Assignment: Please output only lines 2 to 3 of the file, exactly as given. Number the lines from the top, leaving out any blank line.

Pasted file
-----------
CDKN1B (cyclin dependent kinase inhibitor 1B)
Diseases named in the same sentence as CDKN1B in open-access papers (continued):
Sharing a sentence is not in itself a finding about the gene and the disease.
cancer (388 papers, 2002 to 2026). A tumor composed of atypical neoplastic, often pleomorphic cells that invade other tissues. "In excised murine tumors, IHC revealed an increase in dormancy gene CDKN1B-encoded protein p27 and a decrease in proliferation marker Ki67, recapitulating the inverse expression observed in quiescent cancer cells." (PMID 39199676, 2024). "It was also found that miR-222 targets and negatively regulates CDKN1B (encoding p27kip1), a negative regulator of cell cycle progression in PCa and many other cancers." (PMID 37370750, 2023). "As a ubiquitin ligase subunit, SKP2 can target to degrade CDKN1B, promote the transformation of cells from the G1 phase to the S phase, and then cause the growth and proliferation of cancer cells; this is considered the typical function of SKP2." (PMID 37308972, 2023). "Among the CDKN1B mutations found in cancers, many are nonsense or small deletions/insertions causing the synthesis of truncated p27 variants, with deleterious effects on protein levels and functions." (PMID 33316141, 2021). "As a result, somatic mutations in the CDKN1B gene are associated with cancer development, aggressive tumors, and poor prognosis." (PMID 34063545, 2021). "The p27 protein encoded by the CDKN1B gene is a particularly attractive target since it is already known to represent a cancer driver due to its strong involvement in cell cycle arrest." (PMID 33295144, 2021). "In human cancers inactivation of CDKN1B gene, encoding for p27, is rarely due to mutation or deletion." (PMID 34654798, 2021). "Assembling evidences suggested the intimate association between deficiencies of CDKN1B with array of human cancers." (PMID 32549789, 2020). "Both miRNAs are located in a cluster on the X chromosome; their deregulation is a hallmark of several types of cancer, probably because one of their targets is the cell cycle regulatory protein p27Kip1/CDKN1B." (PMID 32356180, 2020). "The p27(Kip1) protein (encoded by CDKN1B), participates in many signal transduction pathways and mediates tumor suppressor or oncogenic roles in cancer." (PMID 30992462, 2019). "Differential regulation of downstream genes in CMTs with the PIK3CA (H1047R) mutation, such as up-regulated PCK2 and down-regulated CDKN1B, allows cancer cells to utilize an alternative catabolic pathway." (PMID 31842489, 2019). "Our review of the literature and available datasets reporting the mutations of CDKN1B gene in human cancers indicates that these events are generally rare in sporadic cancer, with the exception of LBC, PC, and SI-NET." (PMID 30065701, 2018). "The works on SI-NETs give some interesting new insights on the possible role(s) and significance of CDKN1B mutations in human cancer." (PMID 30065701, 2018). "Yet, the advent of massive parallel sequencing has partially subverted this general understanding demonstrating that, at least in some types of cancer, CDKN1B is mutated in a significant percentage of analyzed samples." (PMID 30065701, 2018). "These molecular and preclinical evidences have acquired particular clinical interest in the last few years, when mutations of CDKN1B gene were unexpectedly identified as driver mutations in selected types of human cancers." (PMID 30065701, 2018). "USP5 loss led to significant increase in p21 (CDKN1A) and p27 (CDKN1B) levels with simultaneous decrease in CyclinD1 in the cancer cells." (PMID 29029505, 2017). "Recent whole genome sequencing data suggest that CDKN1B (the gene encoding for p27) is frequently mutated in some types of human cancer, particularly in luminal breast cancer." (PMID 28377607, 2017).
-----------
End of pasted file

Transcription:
Diseases named in the same sentence as CDKN1B in open-access papers (continued):
Sharing a sentence is not in itself a finding about the gene and the disease.